Drug Addiction and Substance Abuse

Alcohol-Withdrawal-SymptomsDrug addiction can have serious consequences and carries enormous risks. The use of drugs can cause physical and psychological health problems, especially when a substance has been abused for a sustained period of time. Prolonged substance abuse will alter brain functioning and cognitive processes, as well as causing serious physical complications if treatment is not received in time.

An addict will typically begin to use recreationally and experiment with occasional use, but over time will increase the usage and develop a level of tolerance. The euphoria and pleasure experienced in the outset will diminish over time and the addict will find themselves chasing the same high. If you are concerned that your substance use is having a negative impact on your day-to-day life, you are advised to seek advice at the earliest possible opportunity. If you need any help in choosing the right treatment programme, or would like to take an assessment to discover the seriousness of your drug problem, you can contact Addiction Friend for free and independent advice.

 

What Is Drug Addiction?

Drug addiction is a chronic condition that causes users to compulsively seek and use drugs, even when aware of the harmful consequences it is causing to them and other people in their life. Despite the fact that the initial decision to use drugs is a voluntary decision for most people, changes that occur in the brain over time will ultimately challenge an addicts ability to resist impulses to use drugs, and limit their self-control.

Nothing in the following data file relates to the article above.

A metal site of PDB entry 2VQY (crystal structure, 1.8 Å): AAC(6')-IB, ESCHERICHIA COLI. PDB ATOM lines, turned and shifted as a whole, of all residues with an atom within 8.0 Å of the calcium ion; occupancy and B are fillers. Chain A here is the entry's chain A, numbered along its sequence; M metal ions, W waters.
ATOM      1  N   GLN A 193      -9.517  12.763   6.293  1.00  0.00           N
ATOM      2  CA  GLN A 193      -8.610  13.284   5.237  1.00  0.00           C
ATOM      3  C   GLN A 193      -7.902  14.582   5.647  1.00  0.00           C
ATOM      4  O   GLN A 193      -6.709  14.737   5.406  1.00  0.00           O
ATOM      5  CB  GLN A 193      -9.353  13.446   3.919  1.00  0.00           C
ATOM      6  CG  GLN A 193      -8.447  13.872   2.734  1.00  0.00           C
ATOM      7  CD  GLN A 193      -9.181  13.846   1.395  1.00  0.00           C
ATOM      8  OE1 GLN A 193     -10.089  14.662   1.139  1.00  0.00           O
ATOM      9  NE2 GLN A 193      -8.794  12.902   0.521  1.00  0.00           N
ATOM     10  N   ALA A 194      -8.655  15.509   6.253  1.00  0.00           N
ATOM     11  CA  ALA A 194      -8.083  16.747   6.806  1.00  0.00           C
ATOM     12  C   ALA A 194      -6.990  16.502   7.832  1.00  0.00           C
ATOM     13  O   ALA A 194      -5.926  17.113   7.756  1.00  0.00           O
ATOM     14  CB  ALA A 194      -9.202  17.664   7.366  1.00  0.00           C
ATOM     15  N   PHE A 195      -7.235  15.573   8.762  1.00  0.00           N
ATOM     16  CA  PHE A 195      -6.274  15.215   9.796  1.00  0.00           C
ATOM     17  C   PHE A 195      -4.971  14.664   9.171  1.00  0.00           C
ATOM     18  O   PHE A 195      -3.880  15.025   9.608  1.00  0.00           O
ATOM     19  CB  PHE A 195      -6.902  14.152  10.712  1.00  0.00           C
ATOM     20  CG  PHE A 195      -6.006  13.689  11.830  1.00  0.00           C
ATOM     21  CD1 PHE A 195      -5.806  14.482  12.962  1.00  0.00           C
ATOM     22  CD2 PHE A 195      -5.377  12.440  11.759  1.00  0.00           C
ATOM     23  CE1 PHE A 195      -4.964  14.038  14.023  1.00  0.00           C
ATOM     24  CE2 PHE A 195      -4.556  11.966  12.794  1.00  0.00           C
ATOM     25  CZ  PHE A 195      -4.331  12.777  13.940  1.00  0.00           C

Disruption to the brain’s communication system caused by the chemicals that are contained in drugs means that the way the nerve cells process, send, and receive information is distorted. This is caused by chemicals limiting the natural chemical messengers and by overstimulating the part of the brain’s “reward circuit”. The changes to the brain that are caused by drug addiction mean that quitting is difficult, but scientific advances in recent years mean that we now know more about addiction and its effects on the brain than ever before. In the same way that other chronic diseases can be managed and successfully treated, drug addiction can also be overcome through treatment and rehabilitation.

 

Recognising an Addiction to Drugs

Drug use becomes an addiction when the user develops a psychological or physical dependency to a substance. Despite the undesirable consequences of continued substance abuse, a drug addict will feel an uncontrollable desire to sustain their destructive behaviour.

 

You might be an addict if you…

  • have built up a tolerance to a substance and find yourself having to use more to reach a desired effect
  • think drug use is taking over your life and causing problems with your health or social life
  • experience withdrawal symptoms like depression, insomnia and anxiety when trying to stop using 
  • take more drugs or use drugs more often than you intend to do

Someone you know might be an addict if they…

  • have mood swings or are secretive
  • disappear for long periods of time
  • loose interest in activities they once enjoyed
  • avoid friends, family and socialising
  • have lost interest in their appearance
A-Drug-Addict

Finding help for substance abuse and drug addiction

The first steps to getting help is to recognise that you have a problem. Although this can take strength and courage to do, it is perhaps the most difficult part of the recovery process. Once you are ready to make the change, finding help to overcome your addiction to drugs will let you build a drug-free life that is satisfying  and healthy. When faced with drug addiction, it can be easy to rationalise the “just one more time won’t hurt” approach but this will just delay recovery. Whichever drug addiction treatment approach you choose to accept, whether self-directed, with therapy, or at rehab, support is essential. Having people in your life that can offer comfort, guidance and encouragement will make the whole recovery process easier for you.